Friendswood Cemetery; Quaker Cemetery

Name(s) : Friendswood Cemetery; Quaker Cemetery
Location : NE 1/4 SW 1/4, Section 36, T13N, R2E, Town of Woodland, County of Sauk, State of Wisconsin.
Copied by : Bette Hall, Marie Oesting, Ph.D., Ena C. Moll, Harold Stout
Date Copied : September 16, 1975
From Sauk County Cemetery Inscription, Volume #5, Pages 116-126.

Shortly after Wisconsin became a state in 1848, Friends families, came from Indiana and Ohio by covered wagon. They settled up and down the Little Baraboo River in Woodland and Ironton townships. This area is still referred to as "Quaker Valley."

Among the earliest settlers in the township of Woodland were Mr. & Mrs. James Jackson and Mr. & Mrs. J. D. R. Mitchell and family. The year 1852 brought rapid settlement. In the vanguard of Indiana Friends were the Mark Davis' and the Elihu Presnalls. Other families to come that year were the Wallaces and the Calvin Gardners. James Stanley and his wife Jemima were among those who came in 1853. Others among this company were Mr. & Mrs. Joseph Small, Zimri & Pheriba Small, Francis & Louisa Jones and Mr. & Mrs. William Mann and family.

Friends families arriving in 1854 included Mr. & Mrs. Benjamin Pickering, Mr. & Mrs. Isaiah Frazier, Meredith & Melinda Beeson, Solomon & Mary Cook, Fielder & Martha Brown, and Ephraim & Elizabeth Bundy. Will F. Bundy, a son of Mr. & Mrs. Ephraim Bundy, was a physician, poet and learned scholar. Few of the Friends were more widely known than Jabez Brown, son of Fielder Brown, who for more than thirty years was one of the foremost school teachers of Sauk County.* (see note at end.)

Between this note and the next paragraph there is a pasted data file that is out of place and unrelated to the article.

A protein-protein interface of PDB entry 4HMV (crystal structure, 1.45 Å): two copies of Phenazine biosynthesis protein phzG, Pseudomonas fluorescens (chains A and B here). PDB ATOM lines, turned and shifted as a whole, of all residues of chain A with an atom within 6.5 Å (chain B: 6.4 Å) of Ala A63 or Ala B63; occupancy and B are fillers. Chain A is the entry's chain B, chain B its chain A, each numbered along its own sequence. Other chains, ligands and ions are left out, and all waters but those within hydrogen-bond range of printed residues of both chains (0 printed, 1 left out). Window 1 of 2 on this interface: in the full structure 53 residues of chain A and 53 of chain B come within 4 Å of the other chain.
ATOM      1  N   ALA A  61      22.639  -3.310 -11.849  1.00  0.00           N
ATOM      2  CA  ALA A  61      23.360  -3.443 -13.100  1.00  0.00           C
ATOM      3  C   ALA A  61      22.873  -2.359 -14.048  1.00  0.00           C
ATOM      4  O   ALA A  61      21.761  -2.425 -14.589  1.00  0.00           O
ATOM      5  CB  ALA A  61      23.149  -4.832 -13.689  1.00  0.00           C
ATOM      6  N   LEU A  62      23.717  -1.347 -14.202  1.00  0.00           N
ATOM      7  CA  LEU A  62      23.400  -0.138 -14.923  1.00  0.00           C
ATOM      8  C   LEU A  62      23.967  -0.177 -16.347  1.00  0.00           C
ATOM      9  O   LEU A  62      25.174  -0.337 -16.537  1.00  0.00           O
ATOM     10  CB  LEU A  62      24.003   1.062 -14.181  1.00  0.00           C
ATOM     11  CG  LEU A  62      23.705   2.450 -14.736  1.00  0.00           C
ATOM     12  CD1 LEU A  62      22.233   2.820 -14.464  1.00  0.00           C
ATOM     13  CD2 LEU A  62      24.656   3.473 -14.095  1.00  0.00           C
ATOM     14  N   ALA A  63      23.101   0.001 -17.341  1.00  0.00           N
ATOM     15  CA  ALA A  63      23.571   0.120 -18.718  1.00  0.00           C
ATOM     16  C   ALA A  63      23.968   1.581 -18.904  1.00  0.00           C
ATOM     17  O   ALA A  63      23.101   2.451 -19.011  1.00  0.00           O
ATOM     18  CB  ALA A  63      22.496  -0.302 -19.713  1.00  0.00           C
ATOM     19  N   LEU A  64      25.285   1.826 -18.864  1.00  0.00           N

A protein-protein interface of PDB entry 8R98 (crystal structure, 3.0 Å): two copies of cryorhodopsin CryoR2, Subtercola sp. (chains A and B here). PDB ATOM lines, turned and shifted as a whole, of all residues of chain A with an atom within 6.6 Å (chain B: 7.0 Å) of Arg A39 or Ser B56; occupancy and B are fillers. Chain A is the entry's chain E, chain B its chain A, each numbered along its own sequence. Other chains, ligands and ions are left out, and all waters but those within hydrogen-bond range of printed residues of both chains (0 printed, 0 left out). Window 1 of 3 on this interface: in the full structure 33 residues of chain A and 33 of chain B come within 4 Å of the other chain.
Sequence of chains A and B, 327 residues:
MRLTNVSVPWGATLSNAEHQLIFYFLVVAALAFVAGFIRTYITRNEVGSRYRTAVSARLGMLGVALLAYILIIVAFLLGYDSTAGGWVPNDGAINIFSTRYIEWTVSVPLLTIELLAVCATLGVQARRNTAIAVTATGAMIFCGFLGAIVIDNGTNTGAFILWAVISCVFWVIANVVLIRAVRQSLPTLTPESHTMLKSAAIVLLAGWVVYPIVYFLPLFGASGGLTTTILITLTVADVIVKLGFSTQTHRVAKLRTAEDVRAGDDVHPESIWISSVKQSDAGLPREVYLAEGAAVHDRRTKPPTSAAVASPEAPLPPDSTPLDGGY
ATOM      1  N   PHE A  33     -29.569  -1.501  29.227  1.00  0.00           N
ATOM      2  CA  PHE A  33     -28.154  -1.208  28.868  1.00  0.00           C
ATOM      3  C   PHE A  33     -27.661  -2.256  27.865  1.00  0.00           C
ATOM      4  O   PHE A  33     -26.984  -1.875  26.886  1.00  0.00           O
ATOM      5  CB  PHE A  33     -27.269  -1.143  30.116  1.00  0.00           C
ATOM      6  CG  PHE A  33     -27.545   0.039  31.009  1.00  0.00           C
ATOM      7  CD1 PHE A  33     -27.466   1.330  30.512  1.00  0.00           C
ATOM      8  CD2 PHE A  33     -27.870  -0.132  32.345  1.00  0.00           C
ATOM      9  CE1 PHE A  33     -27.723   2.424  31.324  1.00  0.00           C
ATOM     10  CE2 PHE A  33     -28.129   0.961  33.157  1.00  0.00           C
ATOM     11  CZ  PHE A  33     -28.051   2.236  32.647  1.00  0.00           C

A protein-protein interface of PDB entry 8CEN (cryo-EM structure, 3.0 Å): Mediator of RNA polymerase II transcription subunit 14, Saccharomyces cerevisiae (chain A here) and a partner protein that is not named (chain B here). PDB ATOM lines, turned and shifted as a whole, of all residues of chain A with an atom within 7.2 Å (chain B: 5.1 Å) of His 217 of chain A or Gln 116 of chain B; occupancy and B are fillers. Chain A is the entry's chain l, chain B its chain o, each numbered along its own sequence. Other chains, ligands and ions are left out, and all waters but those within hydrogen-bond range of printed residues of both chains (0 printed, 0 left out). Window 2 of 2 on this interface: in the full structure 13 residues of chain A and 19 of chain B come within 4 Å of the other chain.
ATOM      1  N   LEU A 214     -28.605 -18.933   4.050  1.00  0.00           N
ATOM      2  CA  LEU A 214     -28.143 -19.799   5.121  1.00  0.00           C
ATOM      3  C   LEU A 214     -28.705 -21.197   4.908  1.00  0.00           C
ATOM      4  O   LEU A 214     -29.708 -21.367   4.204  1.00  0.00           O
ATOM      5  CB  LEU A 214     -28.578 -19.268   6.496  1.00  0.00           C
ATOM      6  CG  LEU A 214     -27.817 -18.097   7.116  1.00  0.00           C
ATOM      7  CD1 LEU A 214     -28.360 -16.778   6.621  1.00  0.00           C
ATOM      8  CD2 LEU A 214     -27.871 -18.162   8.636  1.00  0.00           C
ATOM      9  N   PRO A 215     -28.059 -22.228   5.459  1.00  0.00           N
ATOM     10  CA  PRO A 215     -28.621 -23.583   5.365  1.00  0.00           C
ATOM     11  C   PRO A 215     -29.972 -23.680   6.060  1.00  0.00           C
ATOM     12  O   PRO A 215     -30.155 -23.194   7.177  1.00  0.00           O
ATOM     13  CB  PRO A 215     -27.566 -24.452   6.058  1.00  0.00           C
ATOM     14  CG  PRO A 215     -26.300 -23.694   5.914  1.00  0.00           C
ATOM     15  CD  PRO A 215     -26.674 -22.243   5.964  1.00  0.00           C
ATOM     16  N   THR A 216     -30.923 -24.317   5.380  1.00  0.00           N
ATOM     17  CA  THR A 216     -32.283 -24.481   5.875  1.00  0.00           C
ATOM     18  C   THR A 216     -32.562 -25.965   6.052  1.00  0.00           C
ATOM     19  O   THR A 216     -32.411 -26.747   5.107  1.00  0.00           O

Included in the arrivals in 1855 were Caleb and Sarah Coryell, and Solomon & Elizabeth Moon. Many familiar names, such as Cammack, Harvey, Williams, Price, Good, Bunker, Hutchens, Woolever, and Veeder, were included among the numerous settlers of the years 1856 to 1865.

By 1855 it was thought that a sufficient number of Friends had settled in the valley to maintain a Friends Metting. Accordingly, one was organized in the home of Jabez Brown and his father Fielder Brown, who then lived in a small log house beside the creek. Thirth charter members were on the list, including four ministers. In 1856, a small Friends Meetinghouse was built of logs a short distance back of the old Oaks school house, and a Sabbath School was organized at the time. Death early claimes three of the original Friends' ministers, and James Stanley, "Uncle Jimmy," remaines as shepherd of the flock for more than forty years.

In 1867 the Friends had outgrown the log Meetinghouse and they erected the Friendswood building, located three and one-half miles west of Ironton. This building was 30 by 50 feet in size, with a large meeting hall, a room in the west end, and a second floor suitable for school purposes. Friendswood Academy was opened October 6, 1884, with an enrollment of 32.

The "Pickering Land and Water Company" was formed in 1887 and a large company of Friends moved from the community to California to help in founding the city of Whittier.

Later, about 1893, the Friendswood building was taken down and the Oaks Friends Mettinghouse was built out of the lumber, located south of the road, near the Oaks Cemetery. The Oaks membership was eventually transferred to the Valton Friends Meeting which had been established to meet a need as Friends' families moved on up the valley to settle in the vicinity of Valton.

According to Cole's A Standard History of Sauk County (1918),p. 396: "The first burials made in the little graveyard in the woods about half a mile east from Oaks Cemetery were those of Nellie Davis, mother of Neil Davis, and Elizabeth Stafford..." Elizabeth Stafford is the mother-in-law of Elizabeth Bundy, not the mother, as stated by Cole.

Page 116

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